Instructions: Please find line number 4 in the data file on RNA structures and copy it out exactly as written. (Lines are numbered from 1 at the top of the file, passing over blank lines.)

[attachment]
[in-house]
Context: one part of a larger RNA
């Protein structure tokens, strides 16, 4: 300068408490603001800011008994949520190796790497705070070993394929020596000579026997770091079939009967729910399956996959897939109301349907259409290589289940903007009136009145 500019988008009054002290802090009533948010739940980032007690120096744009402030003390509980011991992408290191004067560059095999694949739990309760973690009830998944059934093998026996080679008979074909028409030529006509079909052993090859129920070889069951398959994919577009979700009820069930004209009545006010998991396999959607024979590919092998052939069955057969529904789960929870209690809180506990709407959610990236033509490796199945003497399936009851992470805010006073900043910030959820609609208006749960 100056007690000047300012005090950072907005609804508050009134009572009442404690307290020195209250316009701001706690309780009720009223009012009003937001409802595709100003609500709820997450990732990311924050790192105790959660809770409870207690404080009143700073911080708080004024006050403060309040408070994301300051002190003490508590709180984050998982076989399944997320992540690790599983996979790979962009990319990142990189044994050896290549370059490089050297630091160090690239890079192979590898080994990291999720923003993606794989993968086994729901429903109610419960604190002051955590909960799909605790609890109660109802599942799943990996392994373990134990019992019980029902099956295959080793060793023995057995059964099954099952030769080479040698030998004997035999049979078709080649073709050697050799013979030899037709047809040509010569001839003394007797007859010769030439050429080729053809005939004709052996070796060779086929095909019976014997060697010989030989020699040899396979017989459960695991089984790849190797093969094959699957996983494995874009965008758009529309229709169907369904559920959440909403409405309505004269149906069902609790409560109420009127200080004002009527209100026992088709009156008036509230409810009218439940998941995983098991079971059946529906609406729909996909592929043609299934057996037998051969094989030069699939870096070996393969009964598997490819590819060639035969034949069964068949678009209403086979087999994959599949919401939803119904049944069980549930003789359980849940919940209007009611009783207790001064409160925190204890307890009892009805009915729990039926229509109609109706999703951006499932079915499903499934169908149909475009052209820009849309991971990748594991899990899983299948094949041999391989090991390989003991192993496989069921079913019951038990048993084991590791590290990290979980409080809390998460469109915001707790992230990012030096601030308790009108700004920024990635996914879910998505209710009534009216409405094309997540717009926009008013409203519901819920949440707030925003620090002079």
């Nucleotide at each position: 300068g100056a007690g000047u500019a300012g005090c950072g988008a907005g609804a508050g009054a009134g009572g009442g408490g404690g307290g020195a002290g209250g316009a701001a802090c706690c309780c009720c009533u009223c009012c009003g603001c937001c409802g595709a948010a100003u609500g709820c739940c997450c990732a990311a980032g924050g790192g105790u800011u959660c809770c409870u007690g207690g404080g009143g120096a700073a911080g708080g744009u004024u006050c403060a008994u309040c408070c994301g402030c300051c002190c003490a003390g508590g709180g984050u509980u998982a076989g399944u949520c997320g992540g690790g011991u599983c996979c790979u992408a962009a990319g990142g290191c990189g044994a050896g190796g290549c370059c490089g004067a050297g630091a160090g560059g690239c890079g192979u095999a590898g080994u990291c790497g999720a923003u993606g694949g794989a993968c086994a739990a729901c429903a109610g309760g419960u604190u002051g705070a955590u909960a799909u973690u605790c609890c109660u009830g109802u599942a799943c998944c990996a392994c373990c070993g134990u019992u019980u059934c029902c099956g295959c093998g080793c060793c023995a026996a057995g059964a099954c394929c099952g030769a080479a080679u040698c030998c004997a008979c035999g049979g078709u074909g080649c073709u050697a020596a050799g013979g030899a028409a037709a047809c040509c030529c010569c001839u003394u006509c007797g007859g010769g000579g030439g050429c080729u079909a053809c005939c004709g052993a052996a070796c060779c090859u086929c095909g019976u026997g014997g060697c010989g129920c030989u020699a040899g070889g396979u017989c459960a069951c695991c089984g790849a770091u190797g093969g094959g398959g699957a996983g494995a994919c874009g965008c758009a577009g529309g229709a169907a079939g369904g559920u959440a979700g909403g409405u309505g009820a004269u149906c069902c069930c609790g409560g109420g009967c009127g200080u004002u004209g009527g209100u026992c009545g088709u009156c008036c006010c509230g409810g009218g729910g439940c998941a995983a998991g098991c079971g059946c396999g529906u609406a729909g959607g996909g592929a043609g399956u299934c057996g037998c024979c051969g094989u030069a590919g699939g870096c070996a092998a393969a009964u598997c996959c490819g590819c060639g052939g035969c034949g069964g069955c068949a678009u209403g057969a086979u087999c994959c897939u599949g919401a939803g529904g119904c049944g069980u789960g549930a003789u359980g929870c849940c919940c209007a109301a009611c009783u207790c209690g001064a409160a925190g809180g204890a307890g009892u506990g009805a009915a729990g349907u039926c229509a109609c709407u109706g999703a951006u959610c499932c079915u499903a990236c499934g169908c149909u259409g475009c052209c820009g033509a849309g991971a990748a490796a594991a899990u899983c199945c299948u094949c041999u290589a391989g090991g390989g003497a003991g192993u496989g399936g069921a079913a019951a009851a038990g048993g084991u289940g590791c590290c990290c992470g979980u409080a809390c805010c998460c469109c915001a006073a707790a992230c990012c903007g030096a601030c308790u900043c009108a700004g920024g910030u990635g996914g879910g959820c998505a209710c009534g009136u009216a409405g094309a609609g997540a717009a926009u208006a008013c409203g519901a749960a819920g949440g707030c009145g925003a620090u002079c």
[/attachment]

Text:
């Nucleotide at each position: 300068g100056a007690g000047u500019a300012g005090c950072g988008a907005g609804a508050g009054a009134g009572g009442g408490g404690g307290g020195a002290g209250g316009a701001a802090c706690c309780c009720c009533u009223c009012c009003g603001c937001c409802g595709a948010a100003u609500g709820c739940c997450c990732a990311a980032g924050g790192g105790u800011u959660c809770c409870u007690g207690g404080g009143g120096a700073a911080g708080g744009u004024u006050c403060a008994u309040c408070c994301g402030c300051c002190c003490a003390g508590g709180g984050u509980u998982a076989g399944u949520c997320g992540g690790g011991u599983c996979c790979u992408a962009a990319g990142g290191c990189g044994a050896g190796g290549c370059c490089g004067a050297g630091a160090g560059g690239c890079g192979u095999a590898g080994u990291c790497g999720a923003u993606g694949g794989a993968c086994a739990a729901c429903a109610g309760g419960u604190u002051g705070a955590u909960a799909u973690u605790c609890c109660u009830g109802u599942a799943c998944c990996a392994c373990c070993g134990u019992u019980u059934c029902c099956g295959c093998g080793c060793c023995a026996a057995g059964a099954c394929c099952g030769a080479a080679u040698c030998c004997a008979c035999g049979g078709u074909g080649c073709u050697a020596a050799g013979g030899a028409a037709a047809c040509c030529c010569c001839u003394u006509c007797g007859g010769g000579g030439g050429c080729u079909a053809c005939c004709g052993a052996a070796c060779c090859u086929c095909g019976u026997g014997g060697c010989g129920c030989u020699a040899g070889g396979u017989c459960a069951c695991c089984g790849a770091u190797g093969g094959g398959g699957a996983g494995a994919c874009g965008c758009a577009g529309g229709a169907a079939g369904g559920u959440a979700g909403g409405u309505g009820a004269u149906c069902c069930c609790g409560g109420g009967c009127g200080u004002u004209g009527g209100u026992c009545g088709u009156c008036c006010c509230g409810g009218g729910g439940c998941a995983a998991g098991c079971g059946c396999g529906u609406a729909g959607g996909g592929a043609g399956u299934c057996g037998c024979c051969g094989u030069a590919g699939g870096c070996a092998a393969a009964u598997c996959c490819g590819c060639g052939g035969c034949g069964g069955c068949a678009u209403g057969a086979u087999c994959c897939u599949g919401a939803g529904g119904c049944g069980u789960g549930a003789u359980g929870c849940c919940c209007a109301a009611c009783u207790c209690g001064a409160a925190g809180g204890a307890g009892u506990g009805a009915a729990g349907u039926c229509a109609c709407u109706g999703a951006u959610c499932c079915u499903a990236c499934g169908c149909u259409g475009c052209c820009g033509a849309g991971a990748a490796a594991a899990u899983c199945c299948u094949c041999u290589a391989g090991g390989g003497a003991g192993u496989g399936g069921a079913a019951a009851a038990g048993g084991u289940g590791c590290c990290c992470g979980u409080a809390c805010c998460c469109c915001a006073a707790a992230c990012c903007g030096a601030c308790u900043c009108a700004g920024g910030u990635g996914g879910g959820c998505a209710c009534g009136u009216a409405g094309a609609g997540a717009a926009u208006a008013c409203g519901a749960a819920g949440g707030c009145g925003a620090u002079c």